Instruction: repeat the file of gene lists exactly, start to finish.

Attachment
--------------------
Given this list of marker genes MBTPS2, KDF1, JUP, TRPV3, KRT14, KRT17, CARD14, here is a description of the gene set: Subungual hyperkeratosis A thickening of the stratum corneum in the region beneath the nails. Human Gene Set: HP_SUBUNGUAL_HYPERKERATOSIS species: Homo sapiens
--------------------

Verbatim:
Given this list of marker genes MBTPS2, KDF1, JUP, TRPV3, KRT14, KRT17, CARD14, here is a description of the gene set: Subungual hyperkeratosis A thickening of the stratum corneum in the region beneath the nails. Human Gene Set: HP_SUBUNGUAL_HYPERKERATOSIS species: Homo sapiens